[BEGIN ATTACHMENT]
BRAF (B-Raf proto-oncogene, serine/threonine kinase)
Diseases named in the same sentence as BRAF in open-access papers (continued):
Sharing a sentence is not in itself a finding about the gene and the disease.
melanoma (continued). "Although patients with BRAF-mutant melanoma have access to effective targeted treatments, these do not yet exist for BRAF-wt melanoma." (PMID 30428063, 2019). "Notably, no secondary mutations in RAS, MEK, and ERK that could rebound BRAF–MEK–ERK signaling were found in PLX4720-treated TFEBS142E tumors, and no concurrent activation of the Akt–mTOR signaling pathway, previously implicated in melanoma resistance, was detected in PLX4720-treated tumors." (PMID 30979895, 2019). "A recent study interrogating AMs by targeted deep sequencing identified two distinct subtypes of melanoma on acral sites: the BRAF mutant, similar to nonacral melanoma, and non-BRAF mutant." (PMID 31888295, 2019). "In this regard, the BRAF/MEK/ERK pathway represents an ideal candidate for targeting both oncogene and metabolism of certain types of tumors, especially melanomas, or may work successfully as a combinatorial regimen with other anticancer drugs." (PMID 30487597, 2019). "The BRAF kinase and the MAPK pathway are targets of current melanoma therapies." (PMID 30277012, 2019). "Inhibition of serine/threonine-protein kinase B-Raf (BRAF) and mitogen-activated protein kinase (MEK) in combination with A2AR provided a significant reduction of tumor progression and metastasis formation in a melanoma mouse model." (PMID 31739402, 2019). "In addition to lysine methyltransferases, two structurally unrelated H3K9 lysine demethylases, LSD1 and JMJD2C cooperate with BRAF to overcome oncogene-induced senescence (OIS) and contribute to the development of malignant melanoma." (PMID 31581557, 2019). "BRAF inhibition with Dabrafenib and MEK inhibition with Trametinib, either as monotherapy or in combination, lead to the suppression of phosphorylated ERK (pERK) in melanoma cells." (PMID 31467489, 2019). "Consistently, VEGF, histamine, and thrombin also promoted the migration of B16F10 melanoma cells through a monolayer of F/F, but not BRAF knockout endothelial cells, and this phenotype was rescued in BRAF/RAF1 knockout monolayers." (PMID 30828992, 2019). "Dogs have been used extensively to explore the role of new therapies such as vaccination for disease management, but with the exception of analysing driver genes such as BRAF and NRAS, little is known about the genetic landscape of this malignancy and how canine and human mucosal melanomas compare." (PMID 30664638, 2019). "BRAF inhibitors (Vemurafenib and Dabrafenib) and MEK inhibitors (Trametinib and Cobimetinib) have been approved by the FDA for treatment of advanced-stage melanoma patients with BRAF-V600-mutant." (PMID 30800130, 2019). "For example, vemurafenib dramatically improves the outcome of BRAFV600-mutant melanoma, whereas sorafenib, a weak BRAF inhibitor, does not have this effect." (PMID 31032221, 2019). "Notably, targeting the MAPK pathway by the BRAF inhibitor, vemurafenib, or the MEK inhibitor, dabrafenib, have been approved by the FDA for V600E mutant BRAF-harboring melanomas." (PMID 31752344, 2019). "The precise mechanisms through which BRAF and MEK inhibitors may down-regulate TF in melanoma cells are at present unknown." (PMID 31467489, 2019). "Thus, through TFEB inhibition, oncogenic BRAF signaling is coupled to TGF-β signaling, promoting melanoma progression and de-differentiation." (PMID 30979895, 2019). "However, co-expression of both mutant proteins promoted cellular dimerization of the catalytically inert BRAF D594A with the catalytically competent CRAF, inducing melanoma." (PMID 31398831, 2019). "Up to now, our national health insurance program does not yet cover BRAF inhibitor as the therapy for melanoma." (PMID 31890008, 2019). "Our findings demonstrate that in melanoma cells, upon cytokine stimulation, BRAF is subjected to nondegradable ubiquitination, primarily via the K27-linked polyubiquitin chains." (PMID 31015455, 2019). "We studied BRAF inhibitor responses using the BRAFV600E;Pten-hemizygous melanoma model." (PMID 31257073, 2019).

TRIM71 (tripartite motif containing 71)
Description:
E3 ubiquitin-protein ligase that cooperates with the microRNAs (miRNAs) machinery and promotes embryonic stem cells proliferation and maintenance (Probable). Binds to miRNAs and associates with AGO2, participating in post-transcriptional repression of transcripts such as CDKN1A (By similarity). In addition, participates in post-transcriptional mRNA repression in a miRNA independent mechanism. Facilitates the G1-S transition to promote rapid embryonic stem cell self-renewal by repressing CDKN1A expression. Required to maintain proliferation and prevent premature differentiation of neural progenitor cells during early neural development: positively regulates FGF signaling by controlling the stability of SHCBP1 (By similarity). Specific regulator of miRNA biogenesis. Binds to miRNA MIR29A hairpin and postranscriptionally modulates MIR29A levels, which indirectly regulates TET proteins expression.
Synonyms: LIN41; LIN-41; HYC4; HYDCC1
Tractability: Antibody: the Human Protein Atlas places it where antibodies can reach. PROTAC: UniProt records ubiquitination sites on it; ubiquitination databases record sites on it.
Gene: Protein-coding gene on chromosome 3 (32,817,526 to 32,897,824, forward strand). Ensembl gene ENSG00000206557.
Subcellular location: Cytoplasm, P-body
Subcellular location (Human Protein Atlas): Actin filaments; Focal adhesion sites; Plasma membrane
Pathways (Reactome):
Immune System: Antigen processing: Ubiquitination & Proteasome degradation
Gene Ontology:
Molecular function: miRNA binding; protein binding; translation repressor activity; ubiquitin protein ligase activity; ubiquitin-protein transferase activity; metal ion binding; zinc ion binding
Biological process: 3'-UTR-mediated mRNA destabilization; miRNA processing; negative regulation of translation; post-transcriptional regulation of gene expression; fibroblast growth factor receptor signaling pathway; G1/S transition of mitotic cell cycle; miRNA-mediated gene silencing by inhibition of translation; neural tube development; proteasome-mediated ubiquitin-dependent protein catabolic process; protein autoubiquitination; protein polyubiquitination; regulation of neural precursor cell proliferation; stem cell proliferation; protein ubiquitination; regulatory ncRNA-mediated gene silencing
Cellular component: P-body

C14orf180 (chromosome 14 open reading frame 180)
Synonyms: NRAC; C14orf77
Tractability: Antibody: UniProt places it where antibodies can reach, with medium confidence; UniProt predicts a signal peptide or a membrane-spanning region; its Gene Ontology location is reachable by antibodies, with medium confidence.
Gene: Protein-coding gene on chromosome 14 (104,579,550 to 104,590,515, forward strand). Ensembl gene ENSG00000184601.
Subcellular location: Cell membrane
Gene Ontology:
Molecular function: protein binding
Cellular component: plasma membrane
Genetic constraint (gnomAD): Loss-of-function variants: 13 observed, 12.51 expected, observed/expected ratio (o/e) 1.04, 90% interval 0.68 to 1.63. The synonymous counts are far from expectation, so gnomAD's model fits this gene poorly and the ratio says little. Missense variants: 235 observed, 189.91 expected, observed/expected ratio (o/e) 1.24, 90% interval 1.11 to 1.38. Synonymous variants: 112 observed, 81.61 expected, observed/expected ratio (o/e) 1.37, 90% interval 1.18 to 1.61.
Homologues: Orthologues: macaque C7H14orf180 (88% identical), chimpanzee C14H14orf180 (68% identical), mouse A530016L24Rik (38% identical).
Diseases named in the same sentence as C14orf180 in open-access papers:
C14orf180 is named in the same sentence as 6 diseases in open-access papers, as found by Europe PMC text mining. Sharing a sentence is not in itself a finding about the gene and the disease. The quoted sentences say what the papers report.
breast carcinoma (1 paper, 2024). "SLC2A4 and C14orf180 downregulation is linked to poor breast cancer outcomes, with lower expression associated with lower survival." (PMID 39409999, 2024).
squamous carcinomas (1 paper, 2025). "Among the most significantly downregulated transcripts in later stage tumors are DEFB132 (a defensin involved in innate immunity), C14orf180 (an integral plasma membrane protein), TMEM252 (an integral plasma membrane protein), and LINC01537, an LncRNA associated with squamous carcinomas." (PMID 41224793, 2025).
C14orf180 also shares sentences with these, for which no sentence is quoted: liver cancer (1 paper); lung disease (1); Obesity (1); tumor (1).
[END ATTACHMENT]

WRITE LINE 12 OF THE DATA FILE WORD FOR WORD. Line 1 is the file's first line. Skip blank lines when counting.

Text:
Subcellular location (Human Protein Atlas): Actin filaments; Focal adhesion sites; Plasma membrane